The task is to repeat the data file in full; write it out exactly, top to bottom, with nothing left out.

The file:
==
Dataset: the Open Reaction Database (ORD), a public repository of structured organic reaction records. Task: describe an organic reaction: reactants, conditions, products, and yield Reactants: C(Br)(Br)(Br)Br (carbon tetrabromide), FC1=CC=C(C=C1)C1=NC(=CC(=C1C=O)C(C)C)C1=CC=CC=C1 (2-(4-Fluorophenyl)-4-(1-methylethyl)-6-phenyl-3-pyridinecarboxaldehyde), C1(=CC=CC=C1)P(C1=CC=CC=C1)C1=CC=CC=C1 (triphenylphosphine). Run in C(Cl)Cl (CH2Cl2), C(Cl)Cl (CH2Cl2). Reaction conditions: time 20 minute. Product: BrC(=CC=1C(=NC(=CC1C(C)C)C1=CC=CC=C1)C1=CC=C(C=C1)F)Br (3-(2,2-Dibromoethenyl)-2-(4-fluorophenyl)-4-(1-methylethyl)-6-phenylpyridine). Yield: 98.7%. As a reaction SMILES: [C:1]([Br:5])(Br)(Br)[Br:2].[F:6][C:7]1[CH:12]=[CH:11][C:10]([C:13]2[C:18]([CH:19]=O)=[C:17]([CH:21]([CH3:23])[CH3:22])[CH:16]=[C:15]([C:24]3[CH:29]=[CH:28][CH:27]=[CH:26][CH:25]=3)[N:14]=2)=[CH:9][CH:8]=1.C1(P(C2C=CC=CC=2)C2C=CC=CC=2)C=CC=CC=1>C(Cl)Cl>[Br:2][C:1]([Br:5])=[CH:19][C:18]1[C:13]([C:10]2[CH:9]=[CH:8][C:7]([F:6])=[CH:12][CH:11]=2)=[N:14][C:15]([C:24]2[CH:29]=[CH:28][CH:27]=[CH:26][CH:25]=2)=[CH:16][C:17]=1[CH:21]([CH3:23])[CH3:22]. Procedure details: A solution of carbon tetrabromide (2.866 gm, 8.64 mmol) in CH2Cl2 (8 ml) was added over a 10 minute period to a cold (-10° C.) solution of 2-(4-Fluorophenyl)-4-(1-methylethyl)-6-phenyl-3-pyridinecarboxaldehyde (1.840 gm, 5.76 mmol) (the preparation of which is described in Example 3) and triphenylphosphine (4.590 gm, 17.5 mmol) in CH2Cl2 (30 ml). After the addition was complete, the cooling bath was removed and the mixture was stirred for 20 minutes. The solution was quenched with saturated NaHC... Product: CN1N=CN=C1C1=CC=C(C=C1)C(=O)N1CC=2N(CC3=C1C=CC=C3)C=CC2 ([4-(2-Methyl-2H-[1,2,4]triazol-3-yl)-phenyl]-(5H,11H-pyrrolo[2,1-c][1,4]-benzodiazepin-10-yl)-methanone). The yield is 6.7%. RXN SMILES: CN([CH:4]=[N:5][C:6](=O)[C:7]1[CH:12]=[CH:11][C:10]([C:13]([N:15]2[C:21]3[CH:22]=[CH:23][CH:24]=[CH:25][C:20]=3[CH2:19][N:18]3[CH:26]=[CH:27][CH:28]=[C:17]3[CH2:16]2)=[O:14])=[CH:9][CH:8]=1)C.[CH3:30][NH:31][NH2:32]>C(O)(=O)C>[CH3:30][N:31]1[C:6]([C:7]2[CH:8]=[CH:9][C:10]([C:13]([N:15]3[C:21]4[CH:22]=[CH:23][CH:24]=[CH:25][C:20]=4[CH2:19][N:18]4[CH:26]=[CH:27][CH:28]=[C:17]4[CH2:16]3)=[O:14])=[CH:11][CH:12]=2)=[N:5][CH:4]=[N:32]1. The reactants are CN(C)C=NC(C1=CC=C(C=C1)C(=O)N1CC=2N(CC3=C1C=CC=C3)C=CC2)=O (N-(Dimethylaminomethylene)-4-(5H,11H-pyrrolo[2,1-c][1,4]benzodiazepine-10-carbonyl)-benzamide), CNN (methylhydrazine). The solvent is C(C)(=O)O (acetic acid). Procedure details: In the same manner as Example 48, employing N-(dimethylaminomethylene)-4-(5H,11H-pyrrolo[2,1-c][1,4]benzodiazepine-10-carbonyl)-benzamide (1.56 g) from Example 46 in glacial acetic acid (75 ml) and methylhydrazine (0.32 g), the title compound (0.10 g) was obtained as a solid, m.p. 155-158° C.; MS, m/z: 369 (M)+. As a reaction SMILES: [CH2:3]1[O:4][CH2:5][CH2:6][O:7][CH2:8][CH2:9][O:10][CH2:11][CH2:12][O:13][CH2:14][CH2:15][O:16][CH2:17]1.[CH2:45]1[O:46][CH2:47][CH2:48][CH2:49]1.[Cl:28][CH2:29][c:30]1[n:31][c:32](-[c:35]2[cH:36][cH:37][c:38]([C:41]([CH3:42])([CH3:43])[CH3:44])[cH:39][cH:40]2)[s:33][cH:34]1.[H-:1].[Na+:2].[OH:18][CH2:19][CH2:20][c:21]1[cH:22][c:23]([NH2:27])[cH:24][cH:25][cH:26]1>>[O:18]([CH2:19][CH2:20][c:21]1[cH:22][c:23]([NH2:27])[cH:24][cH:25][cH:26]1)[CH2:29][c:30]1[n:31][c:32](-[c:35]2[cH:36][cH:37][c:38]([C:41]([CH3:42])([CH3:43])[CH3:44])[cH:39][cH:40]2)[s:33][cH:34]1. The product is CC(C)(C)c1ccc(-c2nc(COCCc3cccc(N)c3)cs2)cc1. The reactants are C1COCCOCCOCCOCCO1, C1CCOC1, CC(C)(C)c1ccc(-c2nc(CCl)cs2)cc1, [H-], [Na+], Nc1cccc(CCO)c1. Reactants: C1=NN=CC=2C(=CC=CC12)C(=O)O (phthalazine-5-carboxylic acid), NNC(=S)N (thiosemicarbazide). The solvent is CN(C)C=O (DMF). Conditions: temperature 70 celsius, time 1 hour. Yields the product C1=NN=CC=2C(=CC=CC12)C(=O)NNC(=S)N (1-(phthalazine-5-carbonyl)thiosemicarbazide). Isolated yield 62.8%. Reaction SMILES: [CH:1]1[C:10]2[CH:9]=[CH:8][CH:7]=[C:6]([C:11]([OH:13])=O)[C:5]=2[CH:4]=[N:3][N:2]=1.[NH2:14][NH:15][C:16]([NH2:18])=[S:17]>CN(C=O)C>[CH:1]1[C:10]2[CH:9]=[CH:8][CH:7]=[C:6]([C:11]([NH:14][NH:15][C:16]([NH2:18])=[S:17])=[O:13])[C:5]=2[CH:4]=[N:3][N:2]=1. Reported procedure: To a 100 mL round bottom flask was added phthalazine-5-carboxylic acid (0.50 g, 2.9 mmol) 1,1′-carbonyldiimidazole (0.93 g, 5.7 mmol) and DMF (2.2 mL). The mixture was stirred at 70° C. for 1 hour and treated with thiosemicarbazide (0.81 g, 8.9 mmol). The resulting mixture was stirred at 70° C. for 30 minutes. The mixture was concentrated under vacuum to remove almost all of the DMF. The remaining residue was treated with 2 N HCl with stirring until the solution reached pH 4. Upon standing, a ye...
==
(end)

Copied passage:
Dataset: the Open Reaction Database (ORD), a public repository of structured organic reaction records. Task: describe an organic reaction: reactants, conditions, products, and yield Reactants: C(Br)(Br)(Br)Br (carbon tetrabromide), FC1=CC=C(C=C1)C1=NC(=CC(=C1C=O)C(C)C)C1=CC=CC=C1 (2-(4-Fluorophenyl)-4-(1-methylethyl)-6-phenyl-3-pyridinecarboxaldehyde), C1(=CC=CC=C1)P(C1=CC=CC=C1)C1=CC=CC=C1 (triphenylphosphine). Run in C(Cl)Cl (CH2Cl2), C(Cl)Cl (CH2Cl2). Reaction conditions: time 20 minute. Product: BrC(=CC=1C(=NC(=CC1C(C)C)C1=CC=CC=C1)C1=CC=C(C=C1)F)Br (3-(2,2-Dibromoethenyl)-2-(4-fluorophenyl)-4-(1-methylethyl)-6-phenylpyridine). Yield: 98.7%. As a reaction SMILES: [C:1]([Br:5])(Br)(Br)[Br:2].[F:6][C:7]1[CH:12]=[CH:11][C:10]([C:13]2[C:18]([CH:19]=O)=[C:17]([CH:21]([CH3:23])[CH3:22])[CH:16]=[C:15]([C:24]3[CH:29]=[CH:28][CH:27]=[CH:26][CH:25]=3)[N:14]=2)=[CH:9][CH:8]=1.C1(P(C2C=CC=CC=2)C2C=CC=CC=2)C=CC=CC=1>C(Cl)Cl>[Br:2][C:1]([Br:5])=[CH:19][C:18]1[C:13]([C:10]2[CH:9]=[CH:8][C:7]([F:6])=[CH:12][CH:11]=2)=[N:14][C:15]([C:24]2[CH:29]=[CH:28][CH:27]=[CH:26][CH:25]=2)=[CH:16][C:17]=1[CH:21]([CH3:23])[CH3:22]. Procedure details: A solution of carbon tetrabromide (2.866 gm, 8.64 mmol) in CH2Cl2 (8 ml) was added over a 10 minute period to a cold (-10° C.) solution of 2-(4-Fluorophenyl)-4-(1-methylethyl)-6-phenyl-3-pyridinecarboxaldehyde (1.840 gm, 5.76 mmol) (the preparation of which is described in Example 3) and triphenylphosphine (4.590 gm, 17.5 mmol) in CH2Cl2 (30 ml). After the addition was complete, the cooling bath was removed and the mixture was stirred for 20 minutes. The solution was quenched with saturated NaHC... Product: CN1N=CN=C1C1=CC=C(C=C1)C(=O)N1CC=2N(CC3=C1C=CC=C3)C=CC2 ([4-(2-Methyl-2H-[1,2,4]triazol-3-yl)-phenyl]-(5H,11H-pyrrolo[2,1-c][1,4]-benzodiazepin-10-yl)-methanone). The yield is 6.7%. RXN SMILES: CN([CH:4]=[N:5][C:6](=O)[C:7]1[CH:12]=[CH:11][C:10]([C:13]([N:15]2[C:21]3[CH:22]=[CH:23][CH:24]=[CH:25][C:20]=3[CH2:19][N:18]3[CH:26]=[CH:27][CH:28]=[C:17]3[CH2:16]2)=[O:14])=[CH:9][CH:8]=1)C.[CH3:30][NH:31][NH2:32]>C(O)(=O)C>[CH3:30][N:31]1[C:6]([C:7]2[CH:8]=[CH:9][C:10]([C:13]([N:15]3[C:21]4[CH:22]=[CH:23][CH:24]=[CH:25][C:20]=4[CH2:19][N:18]4[CH:26]=[CH:27][CH:28]=[C:17]4[CH2:16]3)=[O:14])=[CH:11][CH:12]=2)=[N:5][CH:4]=[N:32]1. The reactants are CN(C)C=NC(C1=CC=C(C=C1)C(=O)N1CC=2N(CC3=C1C=CC=C3)C=CC2)=O (N-(Dimethylaminomethylene)-4-(5H,11H-pyrrolo[2,1-c][1,4]benzodiazepine-10-carbonyl)-benzamide), CNN (methylhydrazine). The solvent is C(C)(=O)O (acetic acid). Procedure details: In the same manner as Example 48, employing N-(dimethylaminomethylene)-4-(5H,11H-pyrrolo[2,1-c][1,4]benzodiazepine-10-carbonyl)-benzamide (1.56 g) from Example 46 in glacial acetic acid (75 ml) and methylhydrazine (0.32 g), the title compound (0.10 g) was obtained as a solid, m.p. 155-158° C.; MS, m/z: 369 (M)+. As a reaction SMILES: [CH2:3]1[O:4][CH2:5][CH2:6][O:7][CH2:8][CH2:9][O:10][CH2:11][CH2:12][O:13][CH2:14][CH2:15][O:16][CH2:17]1.[CH2:45]1[O:46][CH2:47][CH2:48][CH2:49]1.[Cl:28][CH2:29][c:30]1[n:31][c:32](-[c:35]2[cH:36][cH:37][c:38]([C:41]([CH3:42])([CH3:43])[CH3:44])[cH:39][cH:40]2)[s:33][cH:34]1.[H-:1].[Na+:2].[OH:18][CH2:19][CH2:20][c:21]1[cH:22][c:23]([NH2:27])[cH:24][cH:25][cH:26]1>>[O:18]([CH2:19][CH2:20][c:21]1[cH:22][c:23]([NH2:27])[cH:24][cH:25][cH:26]1)[CH2:29][c:30]1[n:31][c:32](-[c:35]2[cH:36][cH:37][c:38]([C:41]([CH3:42])([CH3:43])[CH3:44])[cH:39][cH:40]2)[s:33][cH:34]1. The product is CC(C)(C)c1ccc(-c2nc(COCCc3cccc(N)c3)cs2)cc1. The reactants are C1COCCOCCOCCOCCO1, C1CCOC1, CC(C)(C)c1ccc(-c2nc(CCl)cs2)cc1, [H-], [Na+], Nc1cccc(CCO)c1. Reactants: C1=NN=CC=2C(=CC=CC12)C(=O)O (phthalazine-5-carboxylic acid), NNC(=S)N (thiosemicarbazide). The solvent is CN(C)C=O (DMF). Conditions: temperature 70 celsius, time 1 hour. Yields the product C1=NN=CC=2C(=CC=CC12)C(=O)NNC(=S)N (1-(phthalazine-5-carbonyl)thiosemicarbazide). Isolated yield 62.8%. Reaction SMILES: [CH:1]1[C:10]2[CH:9]=[CH:8][CH:7]=[C:6]([C:11]([OH:13])=O)[C:5]=2[CH:4]=[N:3][N:2]=1.[NH2:14][NH:15][C:16]([NH2:18])=[S:17]>CN(C=O)C>[CH:1]1[C:10]2[CH:9]=[CH:8][CH:7]=[C:6]([C:11]([NH:14][NH:15][C:16]([NH2:18])=[S:17])=[O:13])[C:5]=2[CH:4]=[N:3][N:2]=1. Reported procedure: To a 100 mL round bottom flask was added phthalazine-5-carboxylic acid (0.50 g, 2.9 mmol) 1,1′-carbonyldiimidazole (0.93 g, 5.7 mmol) and DMF (2.2 mL). The mixture was stirred at 70° C. for 1 hour and treated with thiosemicarbazide (0.81 g, 8.9 mmol). The resulting mixture was stirred at 70° C. for 30 minutes. The mixture was concentrated under vacuum to remove almost all of the DMF. The remaining residue was treated with 2 N HCl with stirring until the solution reached pH 4. Upon standing, a ye...